Mild was the first word that popped into my mind, too. Nov 18, 2014 at 17:36
  • 1
    If something is around freezing it can't also be mild. You could say: Despite the low temperatures, the air was relatively mild.
    – Mari-Lou A
    Nov 18, 2014 at 19:21
  • "pleasantly cool" would be my choice and I think it is the best answer.
    – ermanen
    Nov 19, 2014 at 2:45
  • 1
    @Mari-LouA "around freezing", by that I mean "around freezing point", 32ºF or 0ºC. In the U.S. it's common to hear "it's around freezing outside"
    – Centaurus
    Nov 19, 2014 at 12:13

I also like


although it doesn't necessarily mean cold.

  • 3
    If it's bracing outside, I better put on hat and earmuffs. The opposite to the situation the OP is trying to describe. Nov 19, 2014 at 2:29
  • From the link (OED): 1. Fresh and invigorating: 'the bracing sea air' Nov 19, 2014 at 17:30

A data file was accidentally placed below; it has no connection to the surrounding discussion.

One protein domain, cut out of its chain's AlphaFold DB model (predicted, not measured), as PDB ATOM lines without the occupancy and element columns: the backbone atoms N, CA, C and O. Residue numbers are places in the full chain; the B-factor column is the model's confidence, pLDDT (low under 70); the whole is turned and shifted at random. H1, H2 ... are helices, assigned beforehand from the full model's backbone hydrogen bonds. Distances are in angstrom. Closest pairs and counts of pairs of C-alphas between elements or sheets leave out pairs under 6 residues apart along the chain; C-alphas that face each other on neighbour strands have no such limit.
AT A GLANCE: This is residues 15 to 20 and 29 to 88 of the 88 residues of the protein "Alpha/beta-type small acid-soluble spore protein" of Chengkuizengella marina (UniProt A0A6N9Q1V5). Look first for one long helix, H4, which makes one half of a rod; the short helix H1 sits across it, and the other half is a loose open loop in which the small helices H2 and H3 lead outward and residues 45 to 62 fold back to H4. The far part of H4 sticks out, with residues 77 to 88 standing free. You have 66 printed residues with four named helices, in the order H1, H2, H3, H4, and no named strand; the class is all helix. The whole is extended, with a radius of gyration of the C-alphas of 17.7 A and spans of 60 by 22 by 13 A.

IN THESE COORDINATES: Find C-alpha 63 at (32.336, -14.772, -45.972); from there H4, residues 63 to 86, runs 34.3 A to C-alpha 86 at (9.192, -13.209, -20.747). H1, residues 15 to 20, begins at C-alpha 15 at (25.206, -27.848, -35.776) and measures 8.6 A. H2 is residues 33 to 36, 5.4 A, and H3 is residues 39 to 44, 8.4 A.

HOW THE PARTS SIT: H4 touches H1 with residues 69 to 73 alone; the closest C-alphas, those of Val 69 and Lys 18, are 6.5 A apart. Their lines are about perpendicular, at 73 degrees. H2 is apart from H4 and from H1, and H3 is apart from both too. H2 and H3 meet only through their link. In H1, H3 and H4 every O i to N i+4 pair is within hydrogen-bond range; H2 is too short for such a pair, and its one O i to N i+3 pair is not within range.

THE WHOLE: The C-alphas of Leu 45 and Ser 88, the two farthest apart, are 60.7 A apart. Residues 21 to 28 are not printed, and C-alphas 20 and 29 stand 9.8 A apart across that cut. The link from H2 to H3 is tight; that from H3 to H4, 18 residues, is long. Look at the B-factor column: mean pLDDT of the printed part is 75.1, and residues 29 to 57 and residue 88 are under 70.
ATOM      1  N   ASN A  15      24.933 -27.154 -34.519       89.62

• @GreenAsJade, ask anyone from Skegness. Nov 20, 2014 at 9:09

If you're comfortable with a multi word answer, cold but pleasant might do the trick.

Other antonyms to a harsh cold might be mild or moderate cold, even easy cold


I realize this doesn't serve the single-word tag, but perhaps you could separate the temperature from your perception:

'I was unaffected by the cold' or 'I didn't feel the cold'

With your description of the morning you could state: 'compared with the rainy wind in the morning, it didn't feel cold.'

  • "unaffected" by temperature due to climate +1
    – Mazura
    Nov 20, 2014 at 2:11